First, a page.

Jak2 is a hormone-receptor-coupled kinase that mediates the tyrosine phosphorylation and activation of signal transducers and activators of transcription (Stat). The biological relevance of Jak2-Stat signaling in hormone-responsive adult tissues is difficult to investigate since Jak2 deficiency leads to embryonic lethality. We generated Jak2 conditional knockout mice to study essential functions of Jak2 during mammary gland development. The mouse mammary tumor virus-Cre-mediated excision of the first coding exon resulted in a Jak2 null mutation that uncouples signaling from the prolactin receptor (PRL-R) to its downstream mediator Stat5 in the presence of normal and supraphysiological levels of PRL. Jak2-deficient females were unable to lactate as a result of impaired alveologenesis. Unlike Stat5a knockouts, multiple gestation cycles could not reverse the Jak2-deficient phenotype, suggesting that neither other components of the PRL-R signaling cascade nor other growth factors and their signal transducers were able to compensate for the loss of Jak2 function to activate Stat5 in vivo. A comparative analysis of Jak2-deficient mammary glands with transplants from Stat5a/b knockouts revealed that Jak2 deficiency also impairs the pregnancy-induced branching morphogenesis. Jak2 conditional mutants therefore resemble PRL-R knockouts more closely, which suggested that Jak2 deficiency might affect additional PRL-R downstream mediators other than Stat5a and Stat5b. To address whether Jak2 is required for the maintenance of PRL-responsive, differentiating alveolar cells, we utilized a transgenic strain that expresses Cre recombinase under regulatory elements of the whey acidic protein gene (Wap). The Wap-Cre-mediated excision of Jak2 resulted in a negative selection of differentiated alveolar cells, suggesting that Jak2 is required not only for the proliferation and differentiation of alveolar cells but also for their maintenance during lactation.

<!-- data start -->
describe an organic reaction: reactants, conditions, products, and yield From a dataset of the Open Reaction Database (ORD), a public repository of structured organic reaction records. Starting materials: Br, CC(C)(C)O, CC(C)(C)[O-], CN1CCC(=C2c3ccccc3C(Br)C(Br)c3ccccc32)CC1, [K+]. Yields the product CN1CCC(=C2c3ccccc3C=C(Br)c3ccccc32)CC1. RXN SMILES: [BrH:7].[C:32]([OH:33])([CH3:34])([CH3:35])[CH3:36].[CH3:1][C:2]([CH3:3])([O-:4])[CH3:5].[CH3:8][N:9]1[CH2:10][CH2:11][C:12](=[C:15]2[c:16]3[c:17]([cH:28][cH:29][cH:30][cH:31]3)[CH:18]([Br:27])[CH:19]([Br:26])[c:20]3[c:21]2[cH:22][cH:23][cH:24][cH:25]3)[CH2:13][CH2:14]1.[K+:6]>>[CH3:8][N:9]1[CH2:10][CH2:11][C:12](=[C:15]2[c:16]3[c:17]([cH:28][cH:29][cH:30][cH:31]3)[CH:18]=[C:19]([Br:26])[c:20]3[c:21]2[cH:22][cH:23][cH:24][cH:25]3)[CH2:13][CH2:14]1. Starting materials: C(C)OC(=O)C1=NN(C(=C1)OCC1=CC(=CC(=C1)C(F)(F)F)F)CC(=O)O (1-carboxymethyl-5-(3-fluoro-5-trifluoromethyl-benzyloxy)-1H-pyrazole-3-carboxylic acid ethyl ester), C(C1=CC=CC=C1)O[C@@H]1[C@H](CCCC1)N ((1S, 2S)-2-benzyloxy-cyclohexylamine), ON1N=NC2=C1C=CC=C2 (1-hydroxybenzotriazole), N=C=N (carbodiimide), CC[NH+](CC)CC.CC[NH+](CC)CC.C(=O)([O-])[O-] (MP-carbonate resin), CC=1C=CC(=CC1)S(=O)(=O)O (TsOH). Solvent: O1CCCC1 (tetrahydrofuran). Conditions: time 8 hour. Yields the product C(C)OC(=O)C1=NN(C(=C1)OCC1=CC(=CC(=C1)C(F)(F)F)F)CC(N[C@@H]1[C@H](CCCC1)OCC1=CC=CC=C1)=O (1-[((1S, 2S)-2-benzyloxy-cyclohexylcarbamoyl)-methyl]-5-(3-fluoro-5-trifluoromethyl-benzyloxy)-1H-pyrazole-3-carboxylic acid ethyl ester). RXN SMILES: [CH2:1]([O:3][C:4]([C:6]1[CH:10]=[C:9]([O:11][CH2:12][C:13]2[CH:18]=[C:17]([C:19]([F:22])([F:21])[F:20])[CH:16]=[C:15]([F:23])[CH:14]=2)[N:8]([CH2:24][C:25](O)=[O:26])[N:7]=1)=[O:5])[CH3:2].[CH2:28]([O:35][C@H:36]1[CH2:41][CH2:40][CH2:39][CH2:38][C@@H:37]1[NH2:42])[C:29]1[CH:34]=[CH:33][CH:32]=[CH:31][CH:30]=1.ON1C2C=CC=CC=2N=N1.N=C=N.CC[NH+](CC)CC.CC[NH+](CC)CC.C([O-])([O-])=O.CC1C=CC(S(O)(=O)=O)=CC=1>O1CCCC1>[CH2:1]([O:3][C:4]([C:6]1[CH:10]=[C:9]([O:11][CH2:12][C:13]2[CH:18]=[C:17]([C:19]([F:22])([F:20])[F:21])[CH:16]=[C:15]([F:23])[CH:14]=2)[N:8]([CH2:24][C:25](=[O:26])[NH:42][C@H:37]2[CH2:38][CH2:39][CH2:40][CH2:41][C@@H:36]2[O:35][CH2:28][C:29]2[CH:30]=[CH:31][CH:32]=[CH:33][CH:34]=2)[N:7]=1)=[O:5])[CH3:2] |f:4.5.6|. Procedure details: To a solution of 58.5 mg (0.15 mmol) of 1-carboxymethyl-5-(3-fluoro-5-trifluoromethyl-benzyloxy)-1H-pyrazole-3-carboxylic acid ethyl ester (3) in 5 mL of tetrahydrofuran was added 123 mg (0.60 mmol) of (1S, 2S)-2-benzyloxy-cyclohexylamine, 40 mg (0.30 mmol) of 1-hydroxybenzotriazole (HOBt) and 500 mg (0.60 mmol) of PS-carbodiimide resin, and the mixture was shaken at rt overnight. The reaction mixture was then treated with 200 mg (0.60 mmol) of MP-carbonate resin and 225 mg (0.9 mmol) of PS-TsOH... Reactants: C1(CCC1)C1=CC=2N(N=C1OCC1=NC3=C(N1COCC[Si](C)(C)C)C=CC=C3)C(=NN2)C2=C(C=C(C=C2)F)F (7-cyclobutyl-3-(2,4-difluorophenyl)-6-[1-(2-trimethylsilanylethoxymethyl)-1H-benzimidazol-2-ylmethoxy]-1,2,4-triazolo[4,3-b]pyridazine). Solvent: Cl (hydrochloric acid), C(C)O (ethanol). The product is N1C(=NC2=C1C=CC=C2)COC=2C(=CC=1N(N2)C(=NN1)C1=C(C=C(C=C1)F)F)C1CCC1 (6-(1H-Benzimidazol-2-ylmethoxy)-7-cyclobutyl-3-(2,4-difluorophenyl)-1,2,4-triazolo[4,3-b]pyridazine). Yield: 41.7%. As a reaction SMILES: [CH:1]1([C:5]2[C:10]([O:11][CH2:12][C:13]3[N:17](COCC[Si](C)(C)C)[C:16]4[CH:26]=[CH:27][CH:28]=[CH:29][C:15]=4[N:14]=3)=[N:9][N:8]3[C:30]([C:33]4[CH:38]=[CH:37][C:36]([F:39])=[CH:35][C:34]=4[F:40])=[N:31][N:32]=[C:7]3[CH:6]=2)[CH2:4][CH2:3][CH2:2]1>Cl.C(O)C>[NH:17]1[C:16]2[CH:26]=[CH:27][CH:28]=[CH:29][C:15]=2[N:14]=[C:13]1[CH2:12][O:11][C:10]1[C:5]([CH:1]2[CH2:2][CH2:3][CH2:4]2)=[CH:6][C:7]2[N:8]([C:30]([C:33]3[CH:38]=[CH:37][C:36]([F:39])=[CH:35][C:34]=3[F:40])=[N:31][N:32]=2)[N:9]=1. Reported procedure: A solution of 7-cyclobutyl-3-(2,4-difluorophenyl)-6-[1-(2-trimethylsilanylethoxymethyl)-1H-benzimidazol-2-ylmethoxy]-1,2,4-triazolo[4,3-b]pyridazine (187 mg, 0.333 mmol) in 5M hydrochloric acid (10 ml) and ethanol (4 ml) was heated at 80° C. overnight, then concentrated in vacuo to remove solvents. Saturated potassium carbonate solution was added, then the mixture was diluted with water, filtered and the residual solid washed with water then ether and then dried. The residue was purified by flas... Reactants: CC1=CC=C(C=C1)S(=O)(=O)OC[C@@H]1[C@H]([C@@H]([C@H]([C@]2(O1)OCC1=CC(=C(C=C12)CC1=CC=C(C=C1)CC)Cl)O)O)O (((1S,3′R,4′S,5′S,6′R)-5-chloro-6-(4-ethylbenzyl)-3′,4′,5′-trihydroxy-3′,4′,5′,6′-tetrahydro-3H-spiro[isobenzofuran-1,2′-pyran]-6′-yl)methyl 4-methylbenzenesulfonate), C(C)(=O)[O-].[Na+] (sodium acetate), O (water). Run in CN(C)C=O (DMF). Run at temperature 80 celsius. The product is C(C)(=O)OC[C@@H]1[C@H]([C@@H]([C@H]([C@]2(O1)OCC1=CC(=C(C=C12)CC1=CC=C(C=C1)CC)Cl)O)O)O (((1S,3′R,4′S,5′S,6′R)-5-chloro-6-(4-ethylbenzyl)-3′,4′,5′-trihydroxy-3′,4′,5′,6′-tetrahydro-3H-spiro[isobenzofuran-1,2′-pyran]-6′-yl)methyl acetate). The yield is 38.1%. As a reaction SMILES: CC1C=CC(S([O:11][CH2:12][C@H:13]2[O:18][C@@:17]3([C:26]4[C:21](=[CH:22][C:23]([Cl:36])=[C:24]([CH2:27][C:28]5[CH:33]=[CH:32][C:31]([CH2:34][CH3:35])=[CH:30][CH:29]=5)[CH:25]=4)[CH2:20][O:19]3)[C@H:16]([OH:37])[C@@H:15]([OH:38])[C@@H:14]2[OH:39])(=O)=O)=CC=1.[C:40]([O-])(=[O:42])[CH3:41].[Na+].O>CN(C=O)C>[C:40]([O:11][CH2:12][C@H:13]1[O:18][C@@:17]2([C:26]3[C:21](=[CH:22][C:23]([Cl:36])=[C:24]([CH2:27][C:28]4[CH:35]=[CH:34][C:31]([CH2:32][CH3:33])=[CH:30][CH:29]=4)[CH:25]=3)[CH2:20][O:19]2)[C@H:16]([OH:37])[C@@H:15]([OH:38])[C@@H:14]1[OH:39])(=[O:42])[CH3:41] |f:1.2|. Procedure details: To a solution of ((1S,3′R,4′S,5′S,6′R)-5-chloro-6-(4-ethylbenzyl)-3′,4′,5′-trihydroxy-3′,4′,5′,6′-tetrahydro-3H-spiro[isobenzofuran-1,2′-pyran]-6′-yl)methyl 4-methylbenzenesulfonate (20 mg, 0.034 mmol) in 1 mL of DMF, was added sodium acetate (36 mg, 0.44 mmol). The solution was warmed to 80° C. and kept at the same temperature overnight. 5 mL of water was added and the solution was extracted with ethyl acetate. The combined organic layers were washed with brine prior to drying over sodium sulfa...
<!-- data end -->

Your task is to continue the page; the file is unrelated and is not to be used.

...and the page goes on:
|Original language||English (US)|
|Number of pages||11|
|Journal||Molecular and cellular biology|
|State||Published - Jun 2004|
ASJC Scopus subject areas
- Molecular Biology
- Cell Biology